After several calls to the RAC the Tow operator arrived, he turned out to be the Boss and loaded the vehicle onto the tow truck and said they were very short staffed. We then drove to his Depot and had to wait for the driver who was also a local farmer with a small cattle and sheep property (250,000 acres) who did some driving on the side. They complained that they can’t get enough workers here while the Government was paying people a full wage to sit on their hands in Perth hahaha. We finally left at 8:20 AM, uneventful drive to Dalwallinu arriving at 12:20, unloaded the vehicle, had lunch and the driver went back to Cue while I waited for a truck to come from Perth to complete the journey. The second truck arrived at 1425, we loaded up and headed for Perth finally arriving at home at 06:15 PM.

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Australia, Marble Bar, 18 – 19 August 2020

I left the Roebuck Plains Roadhouse at 0700 hrs and drove almost immediately into heavy fog which persisted for about 30 min. I travelled South back towards Port Hedland until I reached the Boreline Road. This is a gravel road short cut to Marble Bar, with great views, no traffic and in good condition due to the mines in the area. The road is shown on Google Maps but there are no signs for the turnoff, just turn left and keep going until you reach Marble Bar hahaha.

Always remember to carry your EPIRB plus food and water for a week just in case you get lost, breakdown, bogged, break a leg, run out of fuel, etc.

This is a useful website for maps of Australia Bonzle.com

 

 

Marble Bar is famous for being the hottest town in Australia. It was not very hot this time around, the last time I was here in 2007 when I came through with the Australian Safari Rally it was 40c. It was named after a type of  colourful quartz called Jasper across the Coongan River which was initially thought to be marble. They also found some big Gold nuggets in this area.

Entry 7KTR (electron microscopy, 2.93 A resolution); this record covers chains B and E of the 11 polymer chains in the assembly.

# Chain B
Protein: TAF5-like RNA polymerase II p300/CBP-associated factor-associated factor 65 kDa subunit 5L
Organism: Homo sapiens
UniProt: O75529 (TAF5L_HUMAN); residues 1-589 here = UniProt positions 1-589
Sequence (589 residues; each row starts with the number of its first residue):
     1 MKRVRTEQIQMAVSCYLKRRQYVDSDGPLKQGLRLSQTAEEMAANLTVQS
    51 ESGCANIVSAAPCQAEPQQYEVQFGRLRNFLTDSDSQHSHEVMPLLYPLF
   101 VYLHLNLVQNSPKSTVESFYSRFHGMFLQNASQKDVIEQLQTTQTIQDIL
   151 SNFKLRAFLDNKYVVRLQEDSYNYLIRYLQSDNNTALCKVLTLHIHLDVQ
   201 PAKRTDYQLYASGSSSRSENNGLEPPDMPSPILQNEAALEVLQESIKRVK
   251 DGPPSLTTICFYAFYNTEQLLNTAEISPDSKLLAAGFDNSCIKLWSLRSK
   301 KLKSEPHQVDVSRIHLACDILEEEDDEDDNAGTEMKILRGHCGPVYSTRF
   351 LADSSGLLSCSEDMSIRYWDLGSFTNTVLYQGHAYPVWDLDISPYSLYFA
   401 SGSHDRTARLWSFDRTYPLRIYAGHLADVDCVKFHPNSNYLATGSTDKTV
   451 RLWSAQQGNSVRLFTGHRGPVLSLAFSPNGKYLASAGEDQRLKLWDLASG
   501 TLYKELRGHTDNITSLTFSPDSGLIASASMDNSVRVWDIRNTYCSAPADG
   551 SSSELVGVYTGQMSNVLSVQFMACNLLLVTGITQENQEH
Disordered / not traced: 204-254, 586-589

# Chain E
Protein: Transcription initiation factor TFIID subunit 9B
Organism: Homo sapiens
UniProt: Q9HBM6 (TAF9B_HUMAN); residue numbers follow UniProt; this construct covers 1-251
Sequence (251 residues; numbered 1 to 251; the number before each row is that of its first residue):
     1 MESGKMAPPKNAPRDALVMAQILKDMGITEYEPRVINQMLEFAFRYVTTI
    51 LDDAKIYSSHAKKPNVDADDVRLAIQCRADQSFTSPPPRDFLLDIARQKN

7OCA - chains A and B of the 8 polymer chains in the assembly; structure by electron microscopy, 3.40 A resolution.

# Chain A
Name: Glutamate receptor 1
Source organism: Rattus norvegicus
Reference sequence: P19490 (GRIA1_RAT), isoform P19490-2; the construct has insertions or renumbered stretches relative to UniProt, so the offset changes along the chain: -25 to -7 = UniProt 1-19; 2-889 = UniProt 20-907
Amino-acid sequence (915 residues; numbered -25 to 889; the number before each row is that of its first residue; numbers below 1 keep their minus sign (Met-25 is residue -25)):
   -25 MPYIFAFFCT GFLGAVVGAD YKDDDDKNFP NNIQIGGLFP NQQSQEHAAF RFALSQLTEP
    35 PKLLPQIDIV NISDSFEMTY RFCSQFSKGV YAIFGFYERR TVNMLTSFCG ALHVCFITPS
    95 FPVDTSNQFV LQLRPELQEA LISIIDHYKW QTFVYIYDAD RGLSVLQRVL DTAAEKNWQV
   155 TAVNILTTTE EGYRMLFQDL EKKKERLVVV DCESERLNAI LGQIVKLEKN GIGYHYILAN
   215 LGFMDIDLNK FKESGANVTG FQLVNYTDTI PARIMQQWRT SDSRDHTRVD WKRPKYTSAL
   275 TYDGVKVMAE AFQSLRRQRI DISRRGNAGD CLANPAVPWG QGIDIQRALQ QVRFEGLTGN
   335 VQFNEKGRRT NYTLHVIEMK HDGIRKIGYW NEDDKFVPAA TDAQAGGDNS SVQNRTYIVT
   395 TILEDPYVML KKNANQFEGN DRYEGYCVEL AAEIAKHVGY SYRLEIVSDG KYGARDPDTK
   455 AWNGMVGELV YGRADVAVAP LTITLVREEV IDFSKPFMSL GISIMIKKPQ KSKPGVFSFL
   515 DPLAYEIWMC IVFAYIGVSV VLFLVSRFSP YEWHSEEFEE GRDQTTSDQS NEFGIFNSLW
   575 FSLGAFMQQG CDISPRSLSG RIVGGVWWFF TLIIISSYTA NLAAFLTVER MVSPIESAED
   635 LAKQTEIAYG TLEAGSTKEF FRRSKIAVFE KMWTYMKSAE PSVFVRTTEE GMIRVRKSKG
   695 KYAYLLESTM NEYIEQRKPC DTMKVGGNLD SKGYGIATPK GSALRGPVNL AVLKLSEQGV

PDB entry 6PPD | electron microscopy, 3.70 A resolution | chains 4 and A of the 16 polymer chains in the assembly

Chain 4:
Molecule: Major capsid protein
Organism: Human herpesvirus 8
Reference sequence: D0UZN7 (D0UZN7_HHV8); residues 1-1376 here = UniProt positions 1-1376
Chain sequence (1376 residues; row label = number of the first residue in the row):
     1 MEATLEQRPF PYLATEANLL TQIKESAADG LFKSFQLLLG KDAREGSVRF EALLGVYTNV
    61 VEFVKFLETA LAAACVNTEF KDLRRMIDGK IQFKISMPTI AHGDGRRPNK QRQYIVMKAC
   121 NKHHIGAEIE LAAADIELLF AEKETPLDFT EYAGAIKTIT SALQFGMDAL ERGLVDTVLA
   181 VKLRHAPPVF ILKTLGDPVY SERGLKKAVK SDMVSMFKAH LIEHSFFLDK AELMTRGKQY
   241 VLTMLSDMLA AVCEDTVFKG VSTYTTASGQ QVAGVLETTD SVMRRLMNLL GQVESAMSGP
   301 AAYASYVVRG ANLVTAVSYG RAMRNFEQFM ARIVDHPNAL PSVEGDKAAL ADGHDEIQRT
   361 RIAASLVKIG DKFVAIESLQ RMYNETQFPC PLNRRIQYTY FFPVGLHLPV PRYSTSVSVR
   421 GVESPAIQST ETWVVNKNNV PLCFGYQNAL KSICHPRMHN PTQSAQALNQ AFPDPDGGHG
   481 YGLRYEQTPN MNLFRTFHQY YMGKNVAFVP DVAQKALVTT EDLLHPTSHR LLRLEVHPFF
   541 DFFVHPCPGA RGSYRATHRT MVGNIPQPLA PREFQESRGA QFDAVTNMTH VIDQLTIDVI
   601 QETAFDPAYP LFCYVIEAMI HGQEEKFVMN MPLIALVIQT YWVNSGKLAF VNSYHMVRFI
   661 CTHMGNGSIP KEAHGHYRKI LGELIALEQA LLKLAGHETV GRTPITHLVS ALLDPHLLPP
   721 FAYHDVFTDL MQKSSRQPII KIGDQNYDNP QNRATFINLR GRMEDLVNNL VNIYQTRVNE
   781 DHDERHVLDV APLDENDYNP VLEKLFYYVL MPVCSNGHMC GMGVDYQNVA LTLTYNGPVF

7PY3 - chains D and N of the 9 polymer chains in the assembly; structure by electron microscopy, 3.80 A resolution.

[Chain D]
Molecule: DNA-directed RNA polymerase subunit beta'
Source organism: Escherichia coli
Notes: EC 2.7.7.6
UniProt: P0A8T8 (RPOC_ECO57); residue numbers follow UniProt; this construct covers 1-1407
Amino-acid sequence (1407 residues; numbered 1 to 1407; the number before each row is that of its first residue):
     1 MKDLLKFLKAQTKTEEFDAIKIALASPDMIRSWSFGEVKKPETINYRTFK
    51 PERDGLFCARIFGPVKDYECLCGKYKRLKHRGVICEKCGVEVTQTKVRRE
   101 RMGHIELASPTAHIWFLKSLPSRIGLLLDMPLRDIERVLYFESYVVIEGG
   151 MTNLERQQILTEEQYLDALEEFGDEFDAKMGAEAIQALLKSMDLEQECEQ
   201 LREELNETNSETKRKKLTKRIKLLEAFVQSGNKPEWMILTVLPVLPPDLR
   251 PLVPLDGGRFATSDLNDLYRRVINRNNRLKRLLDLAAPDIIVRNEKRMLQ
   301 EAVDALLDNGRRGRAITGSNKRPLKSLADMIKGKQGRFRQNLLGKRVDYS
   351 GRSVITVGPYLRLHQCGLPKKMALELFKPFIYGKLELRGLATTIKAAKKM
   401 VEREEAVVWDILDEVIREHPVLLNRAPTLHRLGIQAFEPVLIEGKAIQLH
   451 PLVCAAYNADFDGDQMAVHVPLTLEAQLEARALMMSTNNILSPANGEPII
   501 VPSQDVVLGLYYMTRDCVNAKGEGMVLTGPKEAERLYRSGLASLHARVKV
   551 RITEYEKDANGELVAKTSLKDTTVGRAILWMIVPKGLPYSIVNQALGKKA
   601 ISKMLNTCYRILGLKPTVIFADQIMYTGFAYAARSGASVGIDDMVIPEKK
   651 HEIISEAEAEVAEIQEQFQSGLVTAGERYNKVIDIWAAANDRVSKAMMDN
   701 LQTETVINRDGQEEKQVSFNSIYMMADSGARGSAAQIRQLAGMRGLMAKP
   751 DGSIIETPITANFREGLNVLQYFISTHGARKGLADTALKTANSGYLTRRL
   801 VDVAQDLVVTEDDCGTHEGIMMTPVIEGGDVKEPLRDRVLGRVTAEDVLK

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Australia, Wolfe Creek Meteorite Crater, 16 – 17 August 2020

Wolf Creek Meteorite Crater – After I finished with the Northern part of the Bungle Bungle range I headed back to the main highway and drove west until I arrived at the Tanami Road. This is a gravel road that goes all the way to Alice Springs. I turned onto it and after 112 km of fairly smooth dirt came to the Wolf Creek Meteorite Crater turnoff. The Crater is located 20 km further, on a Cattle Station, 3 gates to open and close and I was there. Short walk up to the Crater rim, hard to imagine the impact and explosion that caused this 875m (diameter) and 60m deep dent in the planet. I wandered around for a while and as it was still early decided not to stay in the National Park Campground but carry on and stop at a Rest area on the main road.

It was made famous by the film Wolf Creek

Mary Pool Rest Area – on the Mary River, Mueller Ranges, good place for a free overnight stop.

Roebuck Plains Roadhouse – Another good place for a good meal and a paid overnight stop.

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Australia, Bungle Bungle Range, 15 – 16 August 2020

Kununurra to the Bungle Bungle Range, 2.5 hours to the turn off and then an hour and 10 minutes to cover 53 km of a fairly rough, winding dirt road to the Range itself. This is the most interesting place I have seen on this trip. I saw it from the air in 2006. I visited the Southern part, camped in the National Park Campground overnight and visited the Northern part the following morning.

 

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Australia, Kununurra, 01 – 14 August 2020

Wyndham to Kununurra, a short drive, I stopped at a few interesting places along the way.

The Afghan Cameleers – were brought from British India and worked in the bush transporting goods before the arrival of the motor vehicle.

Moochalabra Dam – Wyndham Water Supply

The Boab with a Window to its Insides

The Grotto